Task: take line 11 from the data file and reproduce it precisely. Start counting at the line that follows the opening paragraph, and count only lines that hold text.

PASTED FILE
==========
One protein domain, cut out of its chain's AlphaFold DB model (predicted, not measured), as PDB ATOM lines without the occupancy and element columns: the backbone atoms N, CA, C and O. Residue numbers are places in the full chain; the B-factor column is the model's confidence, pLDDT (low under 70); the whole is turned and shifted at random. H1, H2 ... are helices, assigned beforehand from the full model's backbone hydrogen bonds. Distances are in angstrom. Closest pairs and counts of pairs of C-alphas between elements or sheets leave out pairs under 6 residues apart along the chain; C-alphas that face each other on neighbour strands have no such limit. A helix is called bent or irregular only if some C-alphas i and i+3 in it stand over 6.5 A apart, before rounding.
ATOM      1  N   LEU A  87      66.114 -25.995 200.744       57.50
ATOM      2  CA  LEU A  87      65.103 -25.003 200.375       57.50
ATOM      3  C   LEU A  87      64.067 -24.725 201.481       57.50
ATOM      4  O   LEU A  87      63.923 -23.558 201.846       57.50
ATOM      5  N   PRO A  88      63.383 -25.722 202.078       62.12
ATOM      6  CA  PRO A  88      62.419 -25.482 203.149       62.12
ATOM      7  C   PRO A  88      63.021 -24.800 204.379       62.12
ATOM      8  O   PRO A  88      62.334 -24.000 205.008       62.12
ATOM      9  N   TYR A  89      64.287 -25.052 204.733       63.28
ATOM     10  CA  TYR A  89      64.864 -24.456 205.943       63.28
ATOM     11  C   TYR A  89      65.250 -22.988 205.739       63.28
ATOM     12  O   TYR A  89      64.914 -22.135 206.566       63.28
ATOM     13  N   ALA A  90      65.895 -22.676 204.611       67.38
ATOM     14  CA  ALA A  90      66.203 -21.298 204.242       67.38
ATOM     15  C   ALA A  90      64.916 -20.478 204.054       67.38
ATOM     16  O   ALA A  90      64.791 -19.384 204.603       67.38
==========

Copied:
ATOM     11  C   TYR A  89      65.250 -22.988 205.739       63.28